"He's a very explosive player. He's a guy that plays a lot bigger than his height and size. He's got a big heart. ... I like his game."
— Ben Wallace, Cleveland Cavaliers, on Kelenna Azubuike
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CLEVELAND — After completing his third season as a Kentucky Wildcat, Kelenna Azubuike put his name in for the 2005 NBA Draft.
Not only because he wanted to play pro ball. About two months before his announcement Kelenna's father, Kenneth, had been found guilty on multiple federal indictments, most for fraud. He was sentenced to four years in prison and ordered to pay $340,000 in restitution. So the family needed NBA-type money.
Come draft day, Kelenna's name was not called.
But he has persevered.
Paying his dues
The son of Nigerian parents was born in England, and raised in Tulsa, Okla.
He led Victory Christian to two Oklahoma high school state 4A titles. He topped the state in scoring three years in a row, going from 28.5 points, to 38.7 and, as a senior, 39.1 points and 13.3 rebounds.
At UK, he averaged 10 points and 3.7 rebounds over 97 games. He helped the Cats win two Southeastern Conference and SEC Tournament titles and earn a pair of trips to the NCAA Elite Eight.
Last weekend, Azubuike and the Golden State Warriors visited Quicken Loans Arena for a Friday game against the Cleveland Cavaliers.
"He's just a pretty good- looking player," Coach Don Nelson said from the Warriors bench as he watched Azubuike warm up. "He was undrafted and played for Sidney Moncrief in the 'D' League, and then we found him early. He's developed nicely for us."
The Cavaliers gave Azubuike a look, but cut him in their 2005 training camp. Ditto for Houston in 2006.
Moncrief, now on Nelson's staff, had Azubuike both seasons with Fort Worth of the NBA Development League.
Kicking around the minors "was tough," Azubuike said. "I had good people around me, and we kept the faith and made sure we tried to realize my dream, keep working hard."
He opened his second season at Forth Worth by averaging a league-best 26 points over 12 games.
The Warriors signed him Jan. 2, 2007.
Looking back, Azubuike says his biggest improvement under Tubby Smith at UK was the ability to create offense through intense defense.
Under Moncrief, Azubuike's focus was to "bring it" every day. "I wanted to get out of there as soon as possible."
What piqued Nelson's interest?
"Talent is the main thing," the NBA's second-winningest coach said. "If the player has talent and he's willing to work hard and learn the game, there's always a chance for those guys."
A wanted Warrior
Once a Warrior, Azubuike did so well that the Los Angeles Clippers signed a three-year, $9 million offer sheet last summer. Golden State matched the offer.
"I wasn't sure at first if the Warriors were going to match," Azubuike said. "But I'm glad they did, so I'm here now and happy to be here. ... It feels good to be wanted. I'm just going to try to give it my all the rest of the season."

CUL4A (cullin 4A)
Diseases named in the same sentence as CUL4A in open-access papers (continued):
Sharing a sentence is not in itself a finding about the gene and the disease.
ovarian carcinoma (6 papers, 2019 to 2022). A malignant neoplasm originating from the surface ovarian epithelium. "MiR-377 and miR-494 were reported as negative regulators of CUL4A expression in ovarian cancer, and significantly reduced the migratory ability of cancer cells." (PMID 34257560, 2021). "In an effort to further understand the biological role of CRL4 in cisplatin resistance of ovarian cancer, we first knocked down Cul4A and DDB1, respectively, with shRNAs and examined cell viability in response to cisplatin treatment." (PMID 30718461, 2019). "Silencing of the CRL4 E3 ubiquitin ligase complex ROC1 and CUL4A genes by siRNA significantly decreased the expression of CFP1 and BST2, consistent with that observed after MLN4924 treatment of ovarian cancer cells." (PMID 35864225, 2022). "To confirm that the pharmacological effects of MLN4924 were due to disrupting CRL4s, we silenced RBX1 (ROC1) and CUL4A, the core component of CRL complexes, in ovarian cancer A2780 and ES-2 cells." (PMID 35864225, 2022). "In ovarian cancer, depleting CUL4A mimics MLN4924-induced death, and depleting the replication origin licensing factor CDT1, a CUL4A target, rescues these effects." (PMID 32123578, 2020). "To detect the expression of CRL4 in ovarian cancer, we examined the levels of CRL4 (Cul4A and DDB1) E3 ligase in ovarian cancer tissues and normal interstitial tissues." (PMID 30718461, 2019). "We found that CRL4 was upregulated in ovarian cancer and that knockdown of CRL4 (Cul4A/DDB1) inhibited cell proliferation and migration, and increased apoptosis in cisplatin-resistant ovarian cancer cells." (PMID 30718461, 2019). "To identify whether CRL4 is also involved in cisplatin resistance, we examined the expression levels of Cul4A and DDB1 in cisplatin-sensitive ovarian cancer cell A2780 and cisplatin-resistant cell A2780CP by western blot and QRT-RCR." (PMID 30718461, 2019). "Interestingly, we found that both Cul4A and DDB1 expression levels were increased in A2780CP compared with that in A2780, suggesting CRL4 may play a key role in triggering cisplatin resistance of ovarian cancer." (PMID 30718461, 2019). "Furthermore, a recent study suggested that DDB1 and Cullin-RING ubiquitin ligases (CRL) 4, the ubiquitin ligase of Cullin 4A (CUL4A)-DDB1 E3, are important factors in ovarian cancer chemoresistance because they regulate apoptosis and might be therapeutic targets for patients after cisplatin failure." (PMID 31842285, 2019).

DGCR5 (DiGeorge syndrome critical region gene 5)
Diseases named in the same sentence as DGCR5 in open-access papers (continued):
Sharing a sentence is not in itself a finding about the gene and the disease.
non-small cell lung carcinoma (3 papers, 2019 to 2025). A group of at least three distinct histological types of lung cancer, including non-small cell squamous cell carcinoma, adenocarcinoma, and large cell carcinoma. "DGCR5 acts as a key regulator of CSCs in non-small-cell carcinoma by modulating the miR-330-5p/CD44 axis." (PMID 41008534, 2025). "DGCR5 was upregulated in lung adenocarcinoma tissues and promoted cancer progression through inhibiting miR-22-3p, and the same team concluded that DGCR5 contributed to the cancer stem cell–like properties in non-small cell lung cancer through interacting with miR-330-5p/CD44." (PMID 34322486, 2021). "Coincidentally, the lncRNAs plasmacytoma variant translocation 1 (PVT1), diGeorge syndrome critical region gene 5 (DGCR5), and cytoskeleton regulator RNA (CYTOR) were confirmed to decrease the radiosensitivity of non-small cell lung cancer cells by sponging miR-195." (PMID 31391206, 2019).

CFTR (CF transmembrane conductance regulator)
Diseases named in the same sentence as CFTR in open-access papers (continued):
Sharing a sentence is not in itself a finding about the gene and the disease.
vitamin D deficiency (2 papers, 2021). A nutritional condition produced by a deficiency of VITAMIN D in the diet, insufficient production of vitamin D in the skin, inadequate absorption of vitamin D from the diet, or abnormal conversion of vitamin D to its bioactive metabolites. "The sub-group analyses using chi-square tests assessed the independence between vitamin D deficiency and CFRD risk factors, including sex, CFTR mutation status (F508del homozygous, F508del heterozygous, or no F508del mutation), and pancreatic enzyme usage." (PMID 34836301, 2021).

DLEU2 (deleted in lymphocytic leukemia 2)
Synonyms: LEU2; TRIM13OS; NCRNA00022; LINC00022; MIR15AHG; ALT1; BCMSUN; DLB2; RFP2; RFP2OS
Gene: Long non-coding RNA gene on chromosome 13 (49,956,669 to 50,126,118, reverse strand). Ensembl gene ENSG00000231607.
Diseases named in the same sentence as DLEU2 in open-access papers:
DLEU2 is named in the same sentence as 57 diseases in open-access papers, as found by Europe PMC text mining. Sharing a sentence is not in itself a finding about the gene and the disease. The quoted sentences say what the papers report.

Azubuike, 6-foot-5 and 220 pounds, is averaging 14.3 points, 4.3 rebounds, 1.6 assists and a steal per outing though 16 games this season, including eight starts. He will turn 25 on Dec. 16.
"He brings good size. He plays more than one position," Nelson said. "Can shoot. He's been driving the ball extremely well. He's got a big body. And I hope that someday he'll be a really good defender."
Azubuike understands his defensive scheme and has the tools, Nelson said, but simply needs more experience.
'An X-factor type'
Friday, the Cavs presented plenty of challenges.
Less than three minutes into the game, Azubuike entered, matched against fourth-year pro 6-3 Delonte West.
"He's like an X-factor type of player," West said. "He's one of those guys who can come in off the bench and he can really change the game for you. As he gets more comfortable in this league and more time, he's gonna become a big-time player."
Azubuike later guarded 6-7 Wally Szczerbiak, 6-9 Wallace and the player whom he calls his toughest matchup thus far, 6-8 LeBron James.
"It's tough, man. He's a good player," Azubuike said of James. "You've just got to try to make it harder on him. But he's so quick and strong, so it's tough."
James would finish with 23 points, seven rebounds and eight assists in a 112-97 Cleveland win. Most of the damage came when Azubuike was guarding another player or was on the bench.
"He's a very, very good young guy," James said of Azubuike. "He's very explosive. I think in Don Nelson's system he excels because he can get out and run, he can get out and defend. And he's becoming a really good shooter in Don Nelson's system. Nellie gives you that freedom, and I think he's going to be really good in this league."
Azubuike finished with seven points, three rebounds, two steals, an assist, a block and only one turnover.
"He's really developed a great outside game," Szczerbiak said. "He's strong, he's versatile and I think he's on the perfect team."
A fun-loving guy
Azubuike's father is free now, but Kelenna doesn't discuss family matters.
"I don't really want to talk about that stuff. ... I'd just rather focus on basketball questions," he said.
Kelenna shares homes in Denver and the Bay area with his brother Nonzo. Kelenna creates hip-hop music and enjoys playing pool.
"I'm a fun-loving guy and just like to hang out with friends and family," he said.
He also helps the Warriors in community events, including a basketball camp and Read to Achieve sessions.
Mostly, though, Azubuike loves life in the NBA.
"I feel good. Just trying to get better and improve every game," he said. "We haven't won as many as we wanted to, but we're definitely getting better as a team."